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What Park’s sentence means for South Korea’s economy

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Supporters of ousted President Park Geun-hye gather outside a court after a South Korean court jailed her for 24 years, in Seoul, South Korea, 6 April 2018 (Photo: Reuters/Kim Hong-Ji).

In Brief

Former South Korean president Park Geun-hye was sentenced to 24 years in jail on 6 April 2018, a little more than a year after her removal from office. Her victory in the 2012 presidential election indicated a return to the conservatism that had dominated South Korean politics since the Republic’s establishment in 1948. But her removal from the presidency has facilitated a raft of unconventional economic policies under a liberal government led by President Moon Jae-in.


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The prosecution pressed 18 criminal charges against her, including bribery and abuse of power. A court sentenced Park’s confidante, Choi Soon-sil, to 20 years in jail on similar charges in February 2018. To discourage political corruption, the court sentenced Park heavily, even if the prosecution’s original request for a 30-year jail sentence seemed too harsh in the eyes of some.

The verdict marks the return of liberalism in South Korean politics and the decline of conservatism. A previous political scandal revolving around former president Lee Myung-bak, Park’s predecessor from the same political party, casts a further shadow over conservative politicians. Like Park, a prosecutor charged Lee for bribery and abuse of power. Most conservative politicians are concerned about a complete defeat in the June 2018 local elections for 17 municipal and provincial leaders. It may take conservative politicians a long time to regain support from voters.

Diplomacy and economic policies have changed substantially under the current liberal government. Contrary to Park and Lee’s hard-line approach to North Korea, Moon has emphasised the importance of dialogue. Despite some criticism, Moon allowed senior officials from North Korea, including Kim Jong-un’s sister, to attend the Pyeongchang Olympics. The subsequent visit of envoys from Seoul to Pyongyang, who met with Kim Jong-un himself, led to remarkable diplomatic pledges to resolve tensions arising from the North’s development of the nuclear weapons.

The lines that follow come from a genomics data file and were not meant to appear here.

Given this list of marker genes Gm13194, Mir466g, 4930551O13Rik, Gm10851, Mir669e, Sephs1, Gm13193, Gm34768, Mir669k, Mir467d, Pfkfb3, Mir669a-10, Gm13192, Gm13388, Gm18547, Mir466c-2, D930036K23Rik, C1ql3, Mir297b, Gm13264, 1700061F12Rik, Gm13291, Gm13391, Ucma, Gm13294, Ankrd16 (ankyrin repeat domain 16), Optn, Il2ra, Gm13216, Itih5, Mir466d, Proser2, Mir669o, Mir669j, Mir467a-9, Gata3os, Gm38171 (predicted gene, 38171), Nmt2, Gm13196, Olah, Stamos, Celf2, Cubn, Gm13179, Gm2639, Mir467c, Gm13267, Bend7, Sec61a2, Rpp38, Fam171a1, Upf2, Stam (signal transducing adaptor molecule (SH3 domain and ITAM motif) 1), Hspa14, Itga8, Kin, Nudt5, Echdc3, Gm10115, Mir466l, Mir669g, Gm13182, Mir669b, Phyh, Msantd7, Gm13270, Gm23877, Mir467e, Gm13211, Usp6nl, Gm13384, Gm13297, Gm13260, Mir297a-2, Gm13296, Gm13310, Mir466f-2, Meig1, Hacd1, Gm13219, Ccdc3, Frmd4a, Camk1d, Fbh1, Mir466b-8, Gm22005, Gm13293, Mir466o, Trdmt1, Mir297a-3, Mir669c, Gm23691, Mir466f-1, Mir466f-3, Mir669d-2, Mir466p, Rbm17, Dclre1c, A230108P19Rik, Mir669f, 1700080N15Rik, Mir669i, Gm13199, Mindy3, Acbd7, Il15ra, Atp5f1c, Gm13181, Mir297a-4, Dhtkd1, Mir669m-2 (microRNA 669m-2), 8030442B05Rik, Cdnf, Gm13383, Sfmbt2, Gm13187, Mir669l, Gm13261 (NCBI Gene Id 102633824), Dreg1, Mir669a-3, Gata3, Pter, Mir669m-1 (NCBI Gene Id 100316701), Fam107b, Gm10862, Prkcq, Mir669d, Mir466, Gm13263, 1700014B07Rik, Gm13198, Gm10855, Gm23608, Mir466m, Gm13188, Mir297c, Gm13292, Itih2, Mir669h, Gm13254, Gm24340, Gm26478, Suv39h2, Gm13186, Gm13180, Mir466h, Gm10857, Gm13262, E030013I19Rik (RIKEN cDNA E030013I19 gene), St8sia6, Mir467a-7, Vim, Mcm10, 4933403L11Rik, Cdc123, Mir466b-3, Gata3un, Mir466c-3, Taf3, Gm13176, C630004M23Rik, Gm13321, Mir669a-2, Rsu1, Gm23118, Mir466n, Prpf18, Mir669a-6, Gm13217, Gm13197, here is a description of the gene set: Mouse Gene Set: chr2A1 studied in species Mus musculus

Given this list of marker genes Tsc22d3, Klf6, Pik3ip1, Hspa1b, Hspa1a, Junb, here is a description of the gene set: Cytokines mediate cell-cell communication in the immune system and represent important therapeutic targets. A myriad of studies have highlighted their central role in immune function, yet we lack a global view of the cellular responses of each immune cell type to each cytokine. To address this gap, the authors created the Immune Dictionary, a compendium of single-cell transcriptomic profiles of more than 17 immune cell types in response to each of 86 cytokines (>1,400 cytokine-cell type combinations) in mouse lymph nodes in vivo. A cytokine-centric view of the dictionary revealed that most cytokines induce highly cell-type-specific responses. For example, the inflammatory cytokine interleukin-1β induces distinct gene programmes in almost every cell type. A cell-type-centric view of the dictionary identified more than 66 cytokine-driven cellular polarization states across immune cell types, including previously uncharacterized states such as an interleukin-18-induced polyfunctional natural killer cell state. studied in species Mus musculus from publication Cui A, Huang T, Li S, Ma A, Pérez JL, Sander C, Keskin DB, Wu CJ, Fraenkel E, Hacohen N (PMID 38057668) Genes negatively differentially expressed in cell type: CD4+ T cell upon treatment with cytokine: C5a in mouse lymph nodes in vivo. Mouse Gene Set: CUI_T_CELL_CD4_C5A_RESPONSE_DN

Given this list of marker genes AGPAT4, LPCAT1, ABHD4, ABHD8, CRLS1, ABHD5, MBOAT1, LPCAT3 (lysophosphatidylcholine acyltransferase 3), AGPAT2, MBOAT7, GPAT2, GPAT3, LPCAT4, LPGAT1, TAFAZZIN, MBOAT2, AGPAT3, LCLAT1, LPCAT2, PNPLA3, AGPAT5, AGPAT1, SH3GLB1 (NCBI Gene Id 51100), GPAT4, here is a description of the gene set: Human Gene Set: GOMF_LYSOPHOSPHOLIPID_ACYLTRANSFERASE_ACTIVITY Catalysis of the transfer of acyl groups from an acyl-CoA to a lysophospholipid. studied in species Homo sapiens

The inter-Korea summit scheduled to take place on 27 April 2018 in the demilitarised zone is a crucial stepping stone towards resolving the nuclear tensions. The summit also catalysed the beginning of open dialogue between North Korea and the United States. US President Donald Trump accepted an invitation from Kim for a separate summit between the United States and North Korea when South Korean envoys visited the White House earlier this year to report on the inter-Korean summit preparations. It would be a diplomatic marvel if this summit occurs as planned in May 2018.

The sharing of power between liberals and conservatives is beneficial for the maturation of South Korea’s democracy. The long dominance of conservative governance in South Korea ended when Nobel Peace Prize winner Kim Dae-jung became president in 1998 and was succeeded by another liberal politician, Roh Moo-hyun. During these two presidents’ respective rules, South Koreans began to re-evaluate the importance of dialogue with North Korea, of individual well-being and equity, and of the meaning of the nation to the individual. These values balance traditional conservative values such as the importance of the market system, freedom, free trade and strong political ties with the United States.

But the Moon administration’s emphasis on resolving equity issues has arguably stifled entrepreneurship and restricted economic growth. Over the last year, the government introduced many experimental economic policies under the notion of economic democratisation. Moon increased public sector employment by 12,000 positions, fulfilling his election commitment of being a ‘job president’. The new positions require a budget of 10 trillion won (US$8.8 billion). On top of this, the government increased the corporate tax rate for companies whose taxable revenue exceeds 300 billion won (US$282 million) to 25 per cent from 22 per cent. These policies go against global trends.

Rapid increases in the minimum wage and restrictions on work hours have also put pressure on business activities, particularly for small and medium enterprises (SMEs). The government increased the minimum wage by 16 per cent in January 2018, which exceeds expectations of a 5 per cent increase. This may accelerate SMEs’ exodus to foreign countries — a concerning outcome given that the total market capitalisation of SMEs leaving the country has already increased from US$2.7 billion in 2010 to US$7.5 billion in 2017 according to the Export-Import Bank of Korea’s database.

Though increasing the minimum wage is required to promote equity, some economists are concerned that radical increases within short periods will instead hurt unskilled workers. While the strengthened political power of labour unions was one of the major factors behind the ‘Candlelight Revolution’ to impeach Park, unions have also created additional costs for multinational enterprises in South Korea. Incidentally, General Motors announced the closure of its Kunsan plant in February 2018.

The absence of political corruption, as part of an equitable and democratic society, is important for everyone — including business people. Unfortunately, the outcome of the Park case has gone beyond inhibiting political corruption to inhibiting conservatism more generally — and that has damaged South Korea’s formerly business-friendly environment.

Byung-seong Min is a Senior Lecturer in the Department of International Business and Asian Studies, Griffith University.

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